Now that we’ve entered summer movie season, you’re probably looking forward to blockbusters like “Star Trek Into Darkness,” which comes out this week, or “The Wolverine” with Hugh Jackman (who just finished filming a movie called “Prisoners” in Atlanta), which comes out July 26. Not to mention the frothy “Great Gatsby” remake and action-packed “Iron Man 3,” which have already drawn plenty of moviegoers.
But you might make room in your movie calendar to catch the small but powerful film “Disconnect” before it leaves theaters. It’s currently showing at UA Tara Cinemas at 2345 Cheshire Bridge Road N.E. in Atlanta and Merchants Walk Stadium Cinema at 1301 Johnson Ferry Road in east Cobb.
The indie drama stars Jason Bateman, who has spent time in Atlanta in the past for the much bigger (but not better) films “The Change-Up” and “Identity Thief.” The ensemble production explores the corrosive effects technology can have when people turn to their screens instead of each other and the pernicious power social media can have when people post irresponsibly. If your kid has an Instagram, Flickr, Tumblr, Facebook, Reddit or Twitter account, we really cannot recommend this movie strongly enough.
The cast also includes Paula Patton (“Precious”), Frank Grillo (“Zero Dark Thirty”) and Alexander Skarsgård, best known for his role as the vampire Eric Northman in HBO’s “True Blood.” We got a few minutes on the phone with Skarsgård the other day.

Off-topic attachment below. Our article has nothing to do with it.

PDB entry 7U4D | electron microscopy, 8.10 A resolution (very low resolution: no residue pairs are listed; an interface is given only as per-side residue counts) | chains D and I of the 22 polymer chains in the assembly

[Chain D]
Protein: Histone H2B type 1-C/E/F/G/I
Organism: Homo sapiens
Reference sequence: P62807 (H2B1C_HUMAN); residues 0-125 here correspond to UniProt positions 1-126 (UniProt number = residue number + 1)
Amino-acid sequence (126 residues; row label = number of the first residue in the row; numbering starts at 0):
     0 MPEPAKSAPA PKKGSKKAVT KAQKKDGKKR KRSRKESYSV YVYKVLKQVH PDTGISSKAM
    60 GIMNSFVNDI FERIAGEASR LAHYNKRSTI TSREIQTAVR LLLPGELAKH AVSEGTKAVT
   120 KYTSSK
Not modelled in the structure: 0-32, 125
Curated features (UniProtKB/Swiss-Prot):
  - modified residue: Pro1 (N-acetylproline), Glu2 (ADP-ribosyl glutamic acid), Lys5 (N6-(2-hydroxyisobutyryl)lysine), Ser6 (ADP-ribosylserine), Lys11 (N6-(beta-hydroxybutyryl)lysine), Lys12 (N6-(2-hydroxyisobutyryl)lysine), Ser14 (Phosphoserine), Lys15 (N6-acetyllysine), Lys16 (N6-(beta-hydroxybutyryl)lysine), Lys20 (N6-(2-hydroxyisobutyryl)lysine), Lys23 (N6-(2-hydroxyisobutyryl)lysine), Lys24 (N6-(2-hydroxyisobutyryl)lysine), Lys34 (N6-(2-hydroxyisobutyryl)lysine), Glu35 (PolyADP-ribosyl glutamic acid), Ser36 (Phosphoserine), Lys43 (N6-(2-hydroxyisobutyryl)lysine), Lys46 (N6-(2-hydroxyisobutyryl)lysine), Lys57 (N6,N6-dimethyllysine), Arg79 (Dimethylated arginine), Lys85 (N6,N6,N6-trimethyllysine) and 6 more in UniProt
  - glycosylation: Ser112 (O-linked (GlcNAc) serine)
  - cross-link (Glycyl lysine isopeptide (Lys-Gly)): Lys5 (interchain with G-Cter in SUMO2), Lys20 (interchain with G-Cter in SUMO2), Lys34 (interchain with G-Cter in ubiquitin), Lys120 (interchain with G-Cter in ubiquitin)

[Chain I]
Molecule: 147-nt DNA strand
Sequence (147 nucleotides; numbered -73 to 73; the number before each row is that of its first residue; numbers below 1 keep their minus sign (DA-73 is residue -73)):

“It felt very personal,” he said of his character, a Marine struggling to reconnect with civilian life as he and his wife endure personal tragedy. “He’s struggling. He’s a very proud man. He didn’t get the help he deserved. He didn’t reach out. A lot of people are going through that.”
The movie is told in a series of interconnected narratives, each story propelled in some way by the dark side of technology.
“I was sent the script and was so floored by it. It was so relevant, so intelligent,” Skarsgård said. “It’s important to stress that it’s not a didactic film about how evil the Internet is. It’s about people who are trying to connect. The Internet becomes a distraction. As wonderful as the Internet is, you can numb yourself.”
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